Friday Fictioneers 1-17-2018

PHOTO PROMPT © Victor and Sarah Potter


“I’ve never seen a white spider before, Danny said, leaning forward to peer at the web stretched frame to frame in the window.

“Maybe it’s an albino.”

“Are there albino spiders?”

Susan shrugged. “Why not?”

Danny leaned closer, almost touching the web, but something stopped him. Probably the spider wouldn’t like him fiddling with his home.

“So what should we do?”


“Your Mom will freak.”

Danny laughed. “Yeah.”

The two turned away, heading back towards their growing Lego kingdom. Neither noticed the spider leap from its web to the back of Danny’s collar.

He never felt the bite.


Word of the Week 1-16-2018





to withdraw one’s feelings of attachment from (a person, idea, or object), as in anticipation of a future loss


It is getting easier now for me to decathect from Eugene. ~Patricia Marx, Him Her Him Again The End of Him, 2007

He decathected from her in order to cope with her impending death.


Decathect is an extremely rare word in English, used only in Freudian psychology. It is formed from the common prefix de-, signifying privation or removal, and the very rare verb cathect “to invest emotional energy.” Cathect is a derivative of the adjective cathectic (from Greek kathektikόs “capable of holding or retaining”), from the noun káthexis “holding, possession, retention.” The English noun cathexis is an arcane translation or partial translation of Sigmund Freud’s Besetzung, a common, ordinary word in German meaning “(military) occupation, cast (of a play),” from the verb besetzen “to occupy, stock, fill.” Decathect entered English in the 20th century.

Sunday Photo Fiction 1-15-2018

223 01 January 14th 2018

 Sunday Photo Fiction

“It’s a snow leopard.”

“I know.”

“Then act a little excited.”

“I should be home waiting for the plumber.”

“This cat is endangered. If we don’t do something, it will vanish.”

“If I don’t get my plumbing fixed, I’m gonna be floating in shit!”

Jake looked at the creature. “It’s a cat, Mike. A big cat, but a cat. We got plenty more in the world. Tigers. Lions.”

“Sure, there are lions and tigers, Jake, but they are endangered, too.”

“Why would they be endangered?”

“Because idiots shoot them for fun.”

“That’s not right.”

“Now, you understand. It’s important that we appreciate the snow leopard so they don’t go extinct.”

“What I understand is my freaking basement is flooded with shit and the plumber is gonna charge me who-the-frick knows to clean out the line! That’s what is important. What’s a freaking snow leopard gonna do for me? Lick it up?”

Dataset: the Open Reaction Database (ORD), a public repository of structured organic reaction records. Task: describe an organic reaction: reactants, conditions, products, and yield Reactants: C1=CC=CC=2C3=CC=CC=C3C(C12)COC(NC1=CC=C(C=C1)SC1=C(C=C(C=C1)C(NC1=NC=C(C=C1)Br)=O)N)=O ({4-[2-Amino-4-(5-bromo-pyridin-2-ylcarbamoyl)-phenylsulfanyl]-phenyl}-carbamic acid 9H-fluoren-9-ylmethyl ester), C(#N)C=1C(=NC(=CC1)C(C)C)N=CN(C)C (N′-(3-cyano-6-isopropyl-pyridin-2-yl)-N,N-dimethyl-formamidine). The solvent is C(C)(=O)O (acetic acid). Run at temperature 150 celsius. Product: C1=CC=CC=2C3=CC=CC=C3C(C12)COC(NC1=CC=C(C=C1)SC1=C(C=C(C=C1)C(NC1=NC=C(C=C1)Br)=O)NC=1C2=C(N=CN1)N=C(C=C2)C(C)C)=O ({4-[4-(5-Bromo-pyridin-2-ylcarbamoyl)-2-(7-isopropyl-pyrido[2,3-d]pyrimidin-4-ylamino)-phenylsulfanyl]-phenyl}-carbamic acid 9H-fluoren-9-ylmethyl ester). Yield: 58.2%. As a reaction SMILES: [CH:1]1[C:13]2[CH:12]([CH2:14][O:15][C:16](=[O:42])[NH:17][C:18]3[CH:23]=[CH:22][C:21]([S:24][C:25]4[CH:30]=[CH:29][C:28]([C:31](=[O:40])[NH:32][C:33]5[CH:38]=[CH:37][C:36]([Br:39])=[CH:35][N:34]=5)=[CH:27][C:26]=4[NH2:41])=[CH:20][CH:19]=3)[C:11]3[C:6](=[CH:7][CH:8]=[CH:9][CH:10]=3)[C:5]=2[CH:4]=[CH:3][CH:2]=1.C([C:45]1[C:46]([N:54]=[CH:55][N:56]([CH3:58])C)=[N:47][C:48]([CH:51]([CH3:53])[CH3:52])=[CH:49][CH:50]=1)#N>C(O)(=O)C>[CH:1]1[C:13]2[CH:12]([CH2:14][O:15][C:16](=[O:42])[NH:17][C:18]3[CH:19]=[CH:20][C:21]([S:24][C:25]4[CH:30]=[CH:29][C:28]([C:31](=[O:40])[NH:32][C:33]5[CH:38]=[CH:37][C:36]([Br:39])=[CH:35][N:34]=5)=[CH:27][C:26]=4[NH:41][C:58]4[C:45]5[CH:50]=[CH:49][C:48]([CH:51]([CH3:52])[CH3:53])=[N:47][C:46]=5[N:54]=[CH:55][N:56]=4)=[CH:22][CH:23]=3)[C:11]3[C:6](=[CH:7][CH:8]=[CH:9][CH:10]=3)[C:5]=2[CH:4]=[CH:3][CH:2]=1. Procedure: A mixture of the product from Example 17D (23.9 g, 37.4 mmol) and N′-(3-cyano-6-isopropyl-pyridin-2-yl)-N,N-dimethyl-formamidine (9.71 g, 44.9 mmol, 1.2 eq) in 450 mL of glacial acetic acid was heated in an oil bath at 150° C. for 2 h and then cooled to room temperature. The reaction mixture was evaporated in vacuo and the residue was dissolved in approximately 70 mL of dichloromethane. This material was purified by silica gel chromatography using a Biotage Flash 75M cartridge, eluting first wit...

Mike watched him walk away. No wonder so many animals were endangered.

Jake walked, head down. His Ex took everything but the shit-sprewing house! When did he have time for cats?

She took the fricking cat anyway, for gods sake!

She took the fricking cat.






Sunday Photo Fiction 1-11-2018

222 01 January 7th 2018

Sunday Photo Fiction


Street dark with the coming night, I picked my way down the snowy sidewalks, wishing I was warm and safe at home. Not long, I told myself. Not long.

A bitter wind swept down the street, making the evening seem darker than before.

Almost home.

The first thing I would do would be to kick off my shoes, change into comfortable clothes and then settle with a huge mug of hot chocolate to watch my favorite programs. I tape the soaps during the day. Silly, I know. It’s not like they share anything with reality, but, it’s nice to settle in after a long day and watch people who’s lives are more confused and messy than mine.

Who’s Jason sleeping with this week? How did Sandy’s son turn out to be fathered by Allan? Will David manage to forced Stan out of the family business?

Silly, indeed, but wouldn’t it be nice if life was so black and white?

Then I was black. Nothing. Nowhere. No one. No white.

Only the sharp bite of the knife again and again.


Word of the Week 1-9-2018




a year or period of travel, especially following one’s schooling and before practicing a profession.

(formerly) a year in which an apprentice traveled and improved his skills before settling down to the practice of his trade.


When your father finished college, he had his Wanderjahr, a fine year’s ramble up the Rhine and down the Loire, with a pretty girl on one arm and a good comrade on the other.  ~Walker Percy, The Moviegoer, 1961

She has to be bored by Billshe’s probably pleased with the daughterand increasingly worried about the son, as his Wanderjahr has become a Wander life. ~Michael Cunningham, By Nightfall, 2010


Wander-year, the English translation of German Wanderjahr, was first recorded in English about 1880. Its German original entered English about a dozen years later. Like the German noun, wander-years meant the period between one’s finishing artisanal training or graduation from university and the beginning of one’s career. German and English wander derive from the Proto-Indo-European root wendh- “to turn, weave,” the source of “wind” (the verb) and “wend,” whose past tense, “went,” now serves as the past tense of the verb “to go.” Year and Jahr derive from the Proto-Indo-European root yēr- “year, season,” source of Greek hṓrā “period, season,” adopted into Latin as hōra “hour” (of varying length), the source, through Old French of English “hour.”